Praia do Porto da Barra is one of many city beaches frequented by locals. Credit…Sebastian Modak/The New York Times

Travel beckons us to encounter the unknown. Sebastian Modak, a travel writer for both Lonely Planet and the New York Times, took a voyage to Salvador da Bahia, Brazil, a place that was for the 6 most joyous months of my pre-30’s life, a pilgrimage.  I was there for study abroad that my scholarship to Oberlin generously paid for. My path of study and my essay landed me as the first boy (albeit a genderqueer one) in a house formally reserved for women. My host mother was a priest of the orisha Oya, the Yoruba embodiment of the transformative winds of change. Her brother led a temple dedicated to the Oya. I can still remember the spread of food, Comida de Santo, that was served at a ceremony where my host mother was being initiated into a significant role in that spiritual house.

I’m too country to be a picky eater, but I am particular. I like one-pot-meals, stews, soups, brazes, and roasts. Pork, goat, chicken, lamb, deer, wild boar, rabbit, guinea hen, and duck are my favorite proteins. I don’t particularly care for the prime cuts of beef. Steak has always done a number on my stomach, and it’s somewhere between a sad wast or useless in a stew. I grew up eating collard greens 5 times a week, cornbread, grits, and field peas with a bit of ham. I miss the variety of field peas I had as a kid, and all their different flavors.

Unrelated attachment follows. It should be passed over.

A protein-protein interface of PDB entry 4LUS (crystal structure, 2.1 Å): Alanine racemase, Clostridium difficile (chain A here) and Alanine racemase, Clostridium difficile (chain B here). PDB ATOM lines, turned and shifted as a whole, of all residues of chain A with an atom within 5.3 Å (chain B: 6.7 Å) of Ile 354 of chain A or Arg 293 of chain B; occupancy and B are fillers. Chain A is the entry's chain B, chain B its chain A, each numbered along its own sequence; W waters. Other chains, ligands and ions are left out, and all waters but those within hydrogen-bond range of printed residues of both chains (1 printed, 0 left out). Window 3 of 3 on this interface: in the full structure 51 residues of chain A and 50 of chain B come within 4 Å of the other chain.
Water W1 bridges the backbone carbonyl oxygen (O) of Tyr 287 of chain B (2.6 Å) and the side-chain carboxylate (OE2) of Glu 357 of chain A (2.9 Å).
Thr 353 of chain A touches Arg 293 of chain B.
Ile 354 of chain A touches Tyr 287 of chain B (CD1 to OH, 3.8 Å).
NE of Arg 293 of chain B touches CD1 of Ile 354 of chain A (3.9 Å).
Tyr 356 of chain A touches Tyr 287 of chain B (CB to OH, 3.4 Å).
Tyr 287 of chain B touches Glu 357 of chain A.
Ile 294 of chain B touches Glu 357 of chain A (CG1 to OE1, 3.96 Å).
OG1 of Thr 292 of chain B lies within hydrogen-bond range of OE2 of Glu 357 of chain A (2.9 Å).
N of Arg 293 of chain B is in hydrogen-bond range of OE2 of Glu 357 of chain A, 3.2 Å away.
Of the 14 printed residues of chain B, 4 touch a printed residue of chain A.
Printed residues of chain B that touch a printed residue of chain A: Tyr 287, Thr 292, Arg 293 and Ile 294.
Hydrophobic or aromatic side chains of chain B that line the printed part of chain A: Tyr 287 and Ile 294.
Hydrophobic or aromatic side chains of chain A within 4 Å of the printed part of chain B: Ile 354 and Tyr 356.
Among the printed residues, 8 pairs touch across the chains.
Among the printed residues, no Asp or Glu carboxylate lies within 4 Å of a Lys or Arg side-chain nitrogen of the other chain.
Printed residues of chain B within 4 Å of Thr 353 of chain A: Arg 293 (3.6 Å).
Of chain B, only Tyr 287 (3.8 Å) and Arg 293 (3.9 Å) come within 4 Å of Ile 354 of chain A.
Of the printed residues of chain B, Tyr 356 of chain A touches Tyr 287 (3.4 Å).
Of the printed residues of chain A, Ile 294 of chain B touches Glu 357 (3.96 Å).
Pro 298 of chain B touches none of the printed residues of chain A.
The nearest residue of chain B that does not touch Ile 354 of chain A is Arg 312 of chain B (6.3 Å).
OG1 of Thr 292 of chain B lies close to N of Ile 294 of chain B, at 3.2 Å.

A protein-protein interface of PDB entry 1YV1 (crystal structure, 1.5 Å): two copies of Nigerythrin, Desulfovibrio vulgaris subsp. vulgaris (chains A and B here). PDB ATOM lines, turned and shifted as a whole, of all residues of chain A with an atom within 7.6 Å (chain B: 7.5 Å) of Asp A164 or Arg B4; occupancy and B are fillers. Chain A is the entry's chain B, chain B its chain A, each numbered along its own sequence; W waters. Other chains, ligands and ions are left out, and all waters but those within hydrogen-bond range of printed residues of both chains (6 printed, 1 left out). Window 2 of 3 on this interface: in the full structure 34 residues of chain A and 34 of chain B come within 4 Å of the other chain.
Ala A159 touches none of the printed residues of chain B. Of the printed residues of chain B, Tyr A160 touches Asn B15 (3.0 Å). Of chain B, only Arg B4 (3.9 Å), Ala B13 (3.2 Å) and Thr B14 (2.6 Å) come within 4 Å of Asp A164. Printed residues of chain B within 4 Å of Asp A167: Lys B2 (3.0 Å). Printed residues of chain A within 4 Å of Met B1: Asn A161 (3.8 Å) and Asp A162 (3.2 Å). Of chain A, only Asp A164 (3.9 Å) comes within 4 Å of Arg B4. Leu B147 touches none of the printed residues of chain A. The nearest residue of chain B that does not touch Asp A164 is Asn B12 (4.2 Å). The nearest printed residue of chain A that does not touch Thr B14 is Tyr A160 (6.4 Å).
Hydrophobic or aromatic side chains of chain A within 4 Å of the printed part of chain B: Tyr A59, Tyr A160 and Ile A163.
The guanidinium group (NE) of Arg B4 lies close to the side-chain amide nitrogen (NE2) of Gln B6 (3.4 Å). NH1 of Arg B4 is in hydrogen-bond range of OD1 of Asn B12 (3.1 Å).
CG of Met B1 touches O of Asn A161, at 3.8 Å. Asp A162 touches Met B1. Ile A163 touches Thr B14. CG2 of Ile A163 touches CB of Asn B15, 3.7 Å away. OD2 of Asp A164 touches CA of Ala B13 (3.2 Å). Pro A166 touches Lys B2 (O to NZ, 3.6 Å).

These meals were very African, at heart — and Bahia is “the African Rome”. That temple’s food transported me to my grandmother’s kitchen, a few generations back. Eating those dishes was like being home again, a few generations back. The rich, unctuous flavor of palm-oil quivering in a calabash of field peas and onions; cassava-flour and palm-oil over a perfectly seasoned thin goat steak. 

This review was a bit strange to me, because far from an alien place, Salvador da Bahia was a place where I felt called home. Yet, I hear the authors’ sense of mystery, alienation and slight inadequacy. I felt it too often in my life. I’m not sure the author could have come out and said that his whiteness (and his inability to speak Portuguese) made this very deep, rich place feel quite elusive as a passerby. He tried in acknowledging that all he knew of the place was from a white lens. 

I hope the Times revisits the place, but it is powerful to understand that there is a place where culture is deep, but in its profundity it is an offering in remembrance of the home. And despite the sting of the lash, impoverishment, and the auction block, that culture refuses to be sold.